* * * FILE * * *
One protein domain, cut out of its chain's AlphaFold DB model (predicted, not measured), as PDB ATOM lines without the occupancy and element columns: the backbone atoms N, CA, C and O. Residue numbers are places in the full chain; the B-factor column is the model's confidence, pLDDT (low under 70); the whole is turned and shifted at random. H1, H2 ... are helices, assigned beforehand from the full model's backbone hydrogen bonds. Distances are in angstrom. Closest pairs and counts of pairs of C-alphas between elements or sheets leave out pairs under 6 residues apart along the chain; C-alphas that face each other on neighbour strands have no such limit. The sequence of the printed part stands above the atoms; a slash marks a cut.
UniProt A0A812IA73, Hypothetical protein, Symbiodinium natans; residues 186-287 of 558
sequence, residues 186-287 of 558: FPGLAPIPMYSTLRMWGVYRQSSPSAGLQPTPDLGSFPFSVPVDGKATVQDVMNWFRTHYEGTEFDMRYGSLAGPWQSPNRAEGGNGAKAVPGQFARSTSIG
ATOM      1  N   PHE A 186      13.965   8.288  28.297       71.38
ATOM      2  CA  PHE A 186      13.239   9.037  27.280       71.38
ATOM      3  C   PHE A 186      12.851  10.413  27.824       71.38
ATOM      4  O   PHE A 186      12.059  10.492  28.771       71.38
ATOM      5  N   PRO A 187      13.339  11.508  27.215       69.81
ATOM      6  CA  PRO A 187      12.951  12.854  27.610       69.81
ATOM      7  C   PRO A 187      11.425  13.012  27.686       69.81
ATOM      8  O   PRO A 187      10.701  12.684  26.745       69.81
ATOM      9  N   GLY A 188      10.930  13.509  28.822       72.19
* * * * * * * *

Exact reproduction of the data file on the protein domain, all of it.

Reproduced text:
One protein domain, cut out of its chain's AlphaFold DB model (predicted, not measured), as PDB ATOM lines without the occupancy and element columns: the backbone atoms N, CA, C and O. Residue numbers are places in the full chain; the B-factor column is the model's confidence, pLDDT (low under 70); the whole is turned and shifted at random. H1, H2 ... are helices, assigned beforehand from the full model's backbone hydrogen bonds. Distances are in angstrom. Closest pairs and counts of pairs of C-alphas between elements or sheets leave out pairs under 6 residues apart along the chain; C-alphas that face each other on neighbour strands have no such limit. The sequence of the printed part stands above the atoms; a slash marks a cut.
UniProt A0A812IA73, Hypothetical protein, Symbiodinium natans; residues 186-287 of 558
sequence, residues 186-287 of 558: FPGLAPIPMYSTLRMWGVYRQSSPSAGLQPTPDLGSFPFSVPVDGKATVQDVMNWFRTHYEGTEFDMRYGSLAGPWQSPNRAEGGNGAKAVPGQFARSTSIG
ATOM      1  N   PHE A 186      13.965   8.288  28.297       71.38
ATOM      2  CA  PHE A 186      13.239   9.037  27.280       71.38
ATOM      3  C   PHE A 186      12.851  10.413  27.824       71.38
ATOM      4  O   PHE A 186      12.059  10.492  28.771       71.38
ATOM      5  N   PRO A 187      13.339  11.508  27.215       69.81
ATOM      6  CA  PRO A 187      12.951  12.854  27.610       69.81
ATOM      7  C   PRO A 187      11.425  13.012  27.686       69.81
ATOM      8  O   PRO A 187      10.701  12.684  26.745       69.81
ATOM      9  N   GLY A 188      10.930  13.509  28.822       72.19